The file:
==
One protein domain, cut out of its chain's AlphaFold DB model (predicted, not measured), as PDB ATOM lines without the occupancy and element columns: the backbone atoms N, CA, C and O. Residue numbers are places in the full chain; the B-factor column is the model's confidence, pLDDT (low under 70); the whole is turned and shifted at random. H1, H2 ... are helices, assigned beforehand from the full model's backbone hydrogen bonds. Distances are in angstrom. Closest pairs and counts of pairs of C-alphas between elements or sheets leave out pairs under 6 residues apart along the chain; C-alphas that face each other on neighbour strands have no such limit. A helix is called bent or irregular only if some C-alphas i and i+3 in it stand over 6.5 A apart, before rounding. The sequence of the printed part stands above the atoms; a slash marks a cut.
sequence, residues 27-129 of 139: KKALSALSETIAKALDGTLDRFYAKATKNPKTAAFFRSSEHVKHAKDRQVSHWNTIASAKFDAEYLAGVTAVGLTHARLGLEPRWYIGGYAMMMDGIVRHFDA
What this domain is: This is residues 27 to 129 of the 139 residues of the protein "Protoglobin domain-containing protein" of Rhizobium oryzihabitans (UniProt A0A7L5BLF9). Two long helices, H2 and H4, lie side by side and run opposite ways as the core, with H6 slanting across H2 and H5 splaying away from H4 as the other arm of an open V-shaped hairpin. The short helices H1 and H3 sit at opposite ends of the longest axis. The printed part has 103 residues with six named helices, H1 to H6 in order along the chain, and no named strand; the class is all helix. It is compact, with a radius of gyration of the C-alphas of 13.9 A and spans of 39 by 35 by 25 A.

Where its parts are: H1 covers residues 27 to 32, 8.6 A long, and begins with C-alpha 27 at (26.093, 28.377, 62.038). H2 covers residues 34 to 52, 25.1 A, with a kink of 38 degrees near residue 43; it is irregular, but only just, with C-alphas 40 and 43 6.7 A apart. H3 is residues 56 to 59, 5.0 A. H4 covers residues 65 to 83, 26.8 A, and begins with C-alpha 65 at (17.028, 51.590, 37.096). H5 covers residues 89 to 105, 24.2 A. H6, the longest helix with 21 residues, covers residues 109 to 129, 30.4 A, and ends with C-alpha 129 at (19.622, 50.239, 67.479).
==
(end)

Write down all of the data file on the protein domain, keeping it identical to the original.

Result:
One protein domain, cut out of its chain's AlphaFold DB model (predicted, not measured), as PDB ATOM lines without the occupancy and element columns: the backbone atoms N, CA, C and O. Residue numbers are places in the full chain; the B-factor column is the model's confidence, pLDDT (low under 70); the whole is turned and shifted at random. H1, H2 ... are helices, assigned beforehand from the full model's backbone hydrogen bonds. Distances are in angstrom. Closest pairs and counts of pairs of C-alphas between elements or sheets leave out pairs under 6 residues apart along the chain; C-alphas that face each other on neighbour strands have no such limit. A helix is called bent or irregular only if some C-alphas i and i+3 in it stand over 6.5 A apart, before rounding. The sequence of the printed part stands above the atoms; a slash marks a cut.
sequence, residues 27-129 of 139: KKALSALSETIAKALDGTLDRFYAKATKNPKTAAFFRSSEHVKHAKDRQVSHWNTIASAKFDAEYLAGVTAVGLTHARLGLEPRWYIGGYAMMMDGIVRHFDA
What this domain is: This is residues 27 to 129 of the 139 residues of the protein "Protoglobin domain-containing protein" of Rhizobium oryzihabitans (UniProt A0A7L5BLF9). Two long helices, H2 and H4, lie side by side and run opposite ways as the core, with H6 slanting across H2 and H5 splaying away from H4 as the other arm of an open V-shaped hairpin. The short helices H1 and H3 sit at opposite ends of the longest axis. The printed part has 103 residues with six named helices, H1 to H6 in order along the chain, and no named strand; the class is all helix. It is compact, with a radius of gyration of the C-alphas of 13.9 A and spans of 39 by 35 by 25 A.

Where its parts are: H1 covers residues 27 to 32, 8.6 A long, and begins with C-alpha 27 at (26.093, 28.377, 62.038). H2 covers residues 34 to 52, 25.1 A, with a kink of 38 degrees near residue 43; it is irregular, but only just, with C-alphas 40 and 43 6.7 A apart. H3 is residues 56 to 59, 5.0 A. H4 covers residues 65 to 83, 26.8 A, and begins with C-alpha 65 at (17.028, 51.590, 37.096). H5 covers residues 89 to 105, 24.2 A. H6, the longest helix with 21 residues, covers residues 109 to 129, 30.4 A, and ends with C-alpha 129 at (19.622, 50.239, 67.479).